Strangulation, not fall, killed woman in 2014 Geneva case, pathologist says

Shadwick R. King

A forensic pathologist testified Wednesday at a murder trial that she doesn’t believe Kathleen King died of a fall while jogging along railroad tracks in Geneva.

“If she fell she would have had a lot more injuries there,” Dr. Mitra Kalelkar said, referring to several small scrapes on King’s left shin. Kalelkar said she also would have expected to see injuries on King’s palms and arms, as people falling forward typically put their arms out in front of them to brace themselves.

Kalelkar testified on the third day of the trial of Shadwick King, 55, Kathleen King’s husband. He is charged with first-degree murder, accused of strangling his 32-year-old wife on July 6, 2014, and then placing the body along the railroad tracks, where it was found at 6:38 a.m. by train engineers.

The defense contends King went out for a run and either tripped or collapsed, possibly due to being intoxicated. King’s blood-alcohol level was .15 when she died, almost twice the legal standard for being considered intoxicated.

Kalelkar performed the autopsy on King. She testified she doesn’t believe King hit her head on a train rail, even though King’s head was found hanging over the rail.

Instead, Kalelkar said, King was strangled. She testified that pinpoint hemorrhage bruises in King’s eyes, inside her lips, near the base of her tongue and on the lining of her larynx led her to that determination.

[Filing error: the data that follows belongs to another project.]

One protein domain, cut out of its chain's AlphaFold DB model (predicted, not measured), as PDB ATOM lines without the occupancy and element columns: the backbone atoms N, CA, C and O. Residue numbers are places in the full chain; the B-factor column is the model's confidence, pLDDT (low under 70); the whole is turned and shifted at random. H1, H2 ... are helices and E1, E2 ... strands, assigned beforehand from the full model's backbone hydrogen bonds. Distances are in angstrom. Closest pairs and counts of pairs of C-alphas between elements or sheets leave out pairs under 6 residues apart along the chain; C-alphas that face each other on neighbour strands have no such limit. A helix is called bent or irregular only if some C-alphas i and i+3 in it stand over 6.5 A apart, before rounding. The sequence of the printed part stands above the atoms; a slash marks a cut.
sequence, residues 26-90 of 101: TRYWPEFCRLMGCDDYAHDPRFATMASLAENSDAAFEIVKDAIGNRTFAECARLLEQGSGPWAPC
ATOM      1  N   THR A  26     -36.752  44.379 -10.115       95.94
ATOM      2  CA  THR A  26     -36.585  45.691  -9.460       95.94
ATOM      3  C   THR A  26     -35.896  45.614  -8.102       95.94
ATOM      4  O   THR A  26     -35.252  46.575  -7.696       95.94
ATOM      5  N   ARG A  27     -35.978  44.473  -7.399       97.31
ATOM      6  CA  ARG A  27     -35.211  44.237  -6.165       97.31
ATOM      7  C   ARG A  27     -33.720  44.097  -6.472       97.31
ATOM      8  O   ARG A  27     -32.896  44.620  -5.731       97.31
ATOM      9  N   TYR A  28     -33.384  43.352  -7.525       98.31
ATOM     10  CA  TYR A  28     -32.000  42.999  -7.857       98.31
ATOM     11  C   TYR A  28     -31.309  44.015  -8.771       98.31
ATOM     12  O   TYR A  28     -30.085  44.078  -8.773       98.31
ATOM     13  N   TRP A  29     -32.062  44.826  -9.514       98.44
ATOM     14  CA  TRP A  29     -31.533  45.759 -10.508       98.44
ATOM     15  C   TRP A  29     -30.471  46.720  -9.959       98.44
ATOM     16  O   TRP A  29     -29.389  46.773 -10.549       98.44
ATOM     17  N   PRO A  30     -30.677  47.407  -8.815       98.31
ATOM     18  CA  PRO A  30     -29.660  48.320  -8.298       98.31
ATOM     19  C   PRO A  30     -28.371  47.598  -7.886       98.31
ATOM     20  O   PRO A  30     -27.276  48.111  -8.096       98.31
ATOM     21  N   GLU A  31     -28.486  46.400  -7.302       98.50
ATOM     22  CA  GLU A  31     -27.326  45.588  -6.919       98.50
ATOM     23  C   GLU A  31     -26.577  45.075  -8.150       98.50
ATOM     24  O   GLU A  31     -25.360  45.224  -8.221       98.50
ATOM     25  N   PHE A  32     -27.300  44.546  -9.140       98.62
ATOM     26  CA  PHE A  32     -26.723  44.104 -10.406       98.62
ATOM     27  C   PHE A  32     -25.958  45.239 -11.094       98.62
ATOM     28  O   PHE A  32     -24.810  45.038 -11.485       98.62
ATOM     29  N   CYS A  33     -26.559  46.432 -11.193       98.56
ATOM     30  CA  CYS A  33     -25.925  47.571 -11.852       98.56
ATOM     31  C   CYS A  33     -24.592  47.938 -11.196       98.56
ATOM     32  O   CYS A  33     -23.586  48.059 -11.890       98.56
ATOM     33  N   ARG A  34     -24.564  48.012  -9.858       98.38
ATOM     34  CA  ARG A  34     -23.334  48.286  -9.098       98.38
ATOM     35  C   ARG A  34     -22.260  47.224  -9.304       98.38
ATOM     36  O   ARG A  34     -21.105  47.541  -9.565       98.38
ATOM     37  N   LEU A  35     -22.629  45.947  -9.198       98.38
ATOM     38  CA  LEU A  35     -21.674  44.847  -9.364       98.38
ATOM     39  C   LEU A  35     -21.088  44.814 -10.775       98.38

The bruises are formed when capillaries burst under pressure, she said, and the ones she found are consistent with strangulation.

But she admitted under questioning by defense attorney Kathleen Zellner that such hemorrhages can occur for other reasons. On Tuesday, a doctor who is an expert on strangulation testified such hemorrhages can occur during extreme vomiting, coughing or during childbirth when women are bearing down.

In Shadwick King’s first trial in 2015, prosecutors presented testimony alleging Shadwick King was jealous his wife was having an “emotional affair” -- not a physical one -- with a younger man. At the first trial, they presented more than 3,000 text messages sent, in 14 days, between Kathleen King and the man.

That has not been presented at the current trial.

The 2015 trial was a jury trial. An appellate court threw out Shadwick King’s conviction in 2018 and ordered a new trial.

The current trial is a bench trial, being heard by Kane County Judge John Barsanti.